THE Minister for Public Health will be addressing delegates at an event bringing together carer support organisations from all over Scotland this Friday (18 February 2011).
Shona Robison MSP is attending the annual Scotland Network conference at the Macdonald Holyrood Hotel in Edinburgh organised by The Princess Royal Trust for Carers on behalf of its affiliated Carers’ Centres which help Scotland’s unpaid carers and young carers. The two-day event begins today, Thursday 17 February.
The conference’s theme is leadership in difficult economic times and how Carers’ Centres can prove that they provide effective services which save money in the long run.
Ms Robison’s keynote speech will focus on what the Scottish Government has done to support carers and young carers over the last few years and what needs to happen next to ensure carers can continue caring and enjoy a reasonable quality of life.
Says a spokesperson for The Princess Royal Trust for Carers: “The Scottish Government published its national Carers and Young Carers’ Strategies last year. The strategies focused on short breaks, carer training, the development of carer friendly employment practices and more effective work between health and social care. The strategy for young carers also committed to funding a fourth annual festival for young carers, an event that is organised by The Princess Royal Trust for Carers.
“Other speakers at the conference include Jackie Baillie MSP, who will speak about the gaps between NHS and social care and how these can be addressed. Councillor Douglas Yates, the Convention of Scottish Local Authorities’ health and well-being spokesman, is also attending and he will talk about support for carers at a local level.
“Most carers’ centres receive some of their funding from local authorities and health boards, but with widespread budget cuts expected, the amount of money contributed is expected to fall.
“Scotland’s unpaid carers and young carers – one in eight of the population – save the public purse an estimated £7.68 billion a year through the health and social care they provide to parents, grandparents, children, spouses, partners and others.”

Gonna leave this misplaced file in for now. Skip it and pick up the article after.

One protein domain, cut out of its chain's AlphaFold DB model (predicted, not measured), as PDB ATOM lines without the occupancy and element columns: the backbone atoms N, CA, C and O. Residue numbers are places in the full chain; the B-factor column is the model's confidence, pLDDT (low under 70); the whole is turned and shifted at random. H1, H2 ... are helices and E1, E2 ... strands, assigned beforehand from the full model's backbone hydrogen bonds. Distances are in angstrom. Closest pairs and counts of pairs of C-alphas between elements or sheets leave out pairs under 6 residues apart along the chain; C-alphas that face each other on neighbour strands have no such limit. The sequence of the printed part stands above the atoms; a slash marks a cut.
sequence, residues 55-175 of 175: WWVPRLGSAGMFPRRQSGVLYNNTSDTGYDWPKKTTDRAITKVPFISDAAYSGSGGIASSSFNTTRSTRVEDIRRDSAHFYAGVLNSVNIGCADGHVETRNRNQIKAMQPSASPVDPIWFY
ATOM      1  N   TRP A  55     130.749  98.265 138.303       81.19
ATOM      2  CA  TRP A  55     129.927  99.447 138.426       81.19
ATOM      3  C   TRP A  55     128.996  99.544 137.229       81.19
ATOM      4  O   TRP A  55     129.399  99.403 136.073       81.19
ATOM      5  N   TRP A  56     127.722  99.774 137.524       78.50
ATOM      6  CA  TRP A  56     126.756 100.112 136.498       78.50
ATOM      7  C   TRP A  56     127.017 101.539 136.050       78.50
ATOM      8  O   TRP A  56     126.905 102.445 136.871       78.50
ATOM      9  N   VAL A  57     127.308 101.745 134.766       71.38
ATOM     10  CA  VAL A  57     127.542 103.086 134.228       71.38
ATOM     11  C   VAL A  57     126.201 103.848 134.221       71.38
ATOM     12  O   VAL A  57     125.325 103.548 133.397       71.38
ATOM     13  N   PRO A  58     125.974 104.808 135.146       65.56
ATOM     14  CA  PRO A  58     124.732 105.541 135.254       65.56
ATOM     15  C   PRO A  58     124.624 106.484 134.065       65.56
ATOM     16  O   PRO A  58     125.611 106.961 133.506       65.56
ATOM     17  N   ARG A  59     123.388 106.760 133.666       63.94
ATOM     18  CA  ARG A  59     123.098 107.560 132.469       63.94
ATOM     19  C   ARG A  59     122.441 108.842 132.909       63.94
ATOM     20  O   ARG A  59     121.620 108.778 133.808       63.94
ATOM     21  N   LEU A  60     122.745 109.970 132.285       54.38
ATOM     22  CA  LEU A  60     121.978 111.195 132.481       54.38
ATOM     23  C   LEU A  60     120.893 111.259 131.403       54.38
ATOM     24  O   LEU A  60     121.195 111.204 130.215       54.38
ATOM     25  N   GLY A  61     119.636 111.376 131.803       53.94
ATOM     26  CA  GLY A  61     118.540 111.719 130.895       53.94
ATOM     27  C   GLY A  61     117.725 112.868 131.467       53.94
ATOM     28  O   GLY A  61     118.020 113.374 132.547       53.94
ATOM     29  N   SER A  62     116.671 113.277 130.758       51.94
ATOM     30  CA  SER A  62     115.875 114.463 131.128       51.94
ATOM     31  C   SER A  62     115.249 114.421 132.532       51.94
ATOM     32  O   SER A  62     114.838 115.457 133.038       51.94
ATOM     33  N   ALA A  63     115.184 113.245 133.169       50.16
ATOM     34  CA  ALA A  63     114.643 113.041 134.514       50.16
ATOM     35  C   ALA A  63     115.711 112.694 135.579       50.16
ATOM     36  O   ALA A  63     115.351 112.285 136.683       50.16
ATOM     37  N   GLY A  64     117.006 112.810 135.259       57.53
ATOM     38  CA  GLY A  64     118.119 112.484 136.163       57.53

Florence Burke, director for Scotland for The Princess Royal Trust for Carers, said: “If it wasn’t for Scotland’s unpaid carers, society simply couldn’t cope. That’s why it is vital that statutory services include carers in their policies and future planning, and continue to fund the services that support carers, such as carers’ centres.”
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NOTES TO EDITORS:
1) The Princess Royal Trust for Carers is one of the largest providers of comprehensive carers support services in the UK. Through a unique network of 144 independently managed Carers’ Centres, 89 young carers’ services and interactive websites, www.carers.org and www.youngcarers.net, The Trust currently provides quality information, advice and support services to more than 424,000 carers, including approximately 28,500 young carers.
2) In Scotland, The Princess Royal Trust for Carers currently helps more than 49,000 adult and more than 4,000 young carers in Scotland to cope with their caring role through a network of 29 Carers’ Centres and 24 young carers’ services.
3) A carer is someone who, without payment, provides help and support to a partner, child, relative, friend or neighbour, who could not manage without their help because of age, physical or mental illness, addiction or disability.
4) The Princess Royal Trust for Carers’ annual Scotland network conference takes place at the Macdonald Holyrood Hotel, 81 Holyrood Road, Edinburgh EH8 8AU on Thursday 17 and Friday 18 February 2011.
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